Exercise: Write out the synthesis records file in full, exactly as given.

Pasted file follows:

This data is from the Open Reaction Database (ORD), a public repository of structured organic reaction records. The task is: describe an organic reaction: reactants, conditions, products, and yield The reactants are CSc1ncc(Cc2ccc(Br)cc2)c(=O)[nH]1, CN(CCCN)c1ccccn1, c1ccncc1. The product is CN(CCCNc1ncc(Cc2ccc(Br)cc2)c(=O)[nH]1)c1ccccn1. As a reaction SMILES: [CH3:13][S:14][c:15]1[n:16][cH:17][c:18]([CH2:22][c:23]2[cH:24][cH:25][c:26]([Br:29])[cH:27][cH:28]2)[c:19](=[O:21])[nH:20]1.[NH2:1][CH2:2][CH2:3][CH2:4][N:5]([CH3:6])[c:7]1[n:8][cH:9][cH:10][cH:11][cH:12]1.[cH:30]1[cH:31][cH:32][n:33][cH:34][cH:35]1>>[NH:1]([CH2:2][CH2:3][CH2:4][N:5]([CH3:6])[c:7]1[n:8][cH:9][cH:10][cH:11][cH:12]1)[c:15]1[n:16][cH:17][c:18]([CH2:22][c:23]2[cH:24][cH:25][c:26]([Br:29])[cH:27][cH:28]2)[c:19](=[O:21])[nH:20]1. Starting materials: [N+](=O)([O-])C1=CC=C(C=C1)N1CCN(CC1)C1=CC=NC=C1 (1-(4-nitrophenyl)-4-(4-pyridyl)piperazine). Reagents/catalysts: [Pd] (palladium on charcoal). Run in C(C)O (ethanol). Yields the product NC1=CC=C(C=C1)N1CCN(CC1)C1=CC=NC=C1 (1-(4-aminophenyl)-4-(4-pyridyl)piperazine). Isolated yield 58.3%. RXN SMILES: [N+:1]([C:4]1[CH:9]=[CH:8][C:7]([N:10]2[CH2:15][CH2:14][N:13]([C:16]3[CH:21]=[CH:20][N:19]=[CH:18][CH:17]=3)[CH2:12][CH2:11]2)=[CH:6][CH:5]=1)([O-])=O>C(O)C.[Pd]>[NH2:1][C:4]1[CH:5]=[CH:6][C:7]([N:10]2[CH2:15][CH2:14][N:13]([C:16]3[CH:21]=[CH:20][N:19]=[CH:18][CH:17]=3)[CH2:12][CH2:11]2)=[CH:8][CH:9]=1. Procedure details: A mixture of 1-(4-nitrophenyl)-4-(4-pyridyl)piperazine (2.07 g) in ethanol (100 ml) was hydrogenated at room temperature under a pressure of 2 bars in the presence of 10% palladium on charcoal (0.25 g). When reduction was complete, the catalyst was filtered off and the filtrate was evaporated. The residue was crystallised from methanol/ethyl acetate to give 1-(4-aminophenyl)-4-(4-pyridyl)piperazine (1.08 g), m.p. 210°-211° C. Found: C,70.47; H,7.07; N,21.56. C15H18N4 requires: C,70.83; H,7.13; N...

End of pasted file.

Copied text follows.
This data is from the Open Reaction Database (ORD), a public repository of structured organic reaction records. The task is: describe an organic reaction: reactants, conditions, products, and yield The reactants are CSc1ncc(Cc2ccc(Br)cc2)c(=O)[nH]1, CN(CCCN)c1ccccn1, c1ccncc1. The product is CN(CCCNc1ncc(Cc2ccc(Br)cc2)c(=O)[nH]1)c1ccccn1. As a reaction SMILES: [CH3:13][S:14][c:15]1[n:16][cH:17][c:18]([CH2:22][c:23]2[cH:24][cH:25][c:26]([Br:29])[cH:27][cH:28]2)[c:19](=[O:21])[nH:20]1.[NH2:1][CH2:2][CH2:3][CH2:4][N:5]([CH3:6])[c:7]1[n:8][cH:9][cH:10][cH:11][cH:12]1.[cH:30]1[cH:31][cH:32][n:33][cH:34][cH:35]1>>[NH:1]([CH2:2][CH2:3][CH2:4][N:5]([CH3:6])[c:7]1[n:8][cH:9][cH:10][cH:11][cH:12]1)[c:15]1[n:16][cH:17][c:18]([CH2:22][c:23]2[cH:24][cH:25][c:26]([Br:29])[cH:27][cH:28]2)[c:19](=[O:21])[nH:20]1. Starting materials: [N+](=O)([O-])C1=CC=C(C=C1)N1CCN(CC1)C1=CC=NC=C1 (1-(4-nitrophenyl)-4-(4-pyridyl)piperazine). Reagents/catalysts: [Pd] (palladium on charcoal). Run in C(C)O (ethanol). Yields the product NC1=CC=C(C=C1)N1CCN(CC1)C1=CC=NC=C1 (1-(4-aminophenyl)-4-(4-pyridyl)piperazine). Isolated yield 58.3%. RXN SMILES: [N+:1]([C:4]1[CH:9]=[CH:8][C:7]([N:10]2[CH2:15][CH2:14][N:13]([C:16]3[CH:21]=[CH:20][N:19]=[CH:18][CH:17]=3)[CH2:12][CH2:11]2)=[CH:6][CH:5]=1)([O-])=O>C(O)C.[Pd]>[NH2:1][C:4]1[CH:5]=[CH:6][C:7]([N:10]2[CH2:15][CH2:14][N:13]([C:16]3[CH:21]=[CH:20][N:19]=[CH:18][CH:17]=3)[CH2:12][CH2:11]2)=[CH:8][CH:9]=1. Procedure details: A mixture of 1-(4-nitrophenyl)-4-(4-pyridyl)piperazine (2.07 g) in ethanol (100 ml) was hydrogenated at room temperature under a pressure of 2 bars in the presence of 10% palladium on charcoal (0.25 g). When reduction was complete, the catalyst was filtered off and the filtrate was evaporated. The residue was crystallised from methanol/ethyl acetate to give 1-(4-aminophenyl)-4-(4-pyridyl)piperazine (1.08 g), m.p. 210°-211° C. Found: C,70.47; H,7.07; N,21.56. C15H18N4 requires: C,70.83; H,7.13; N...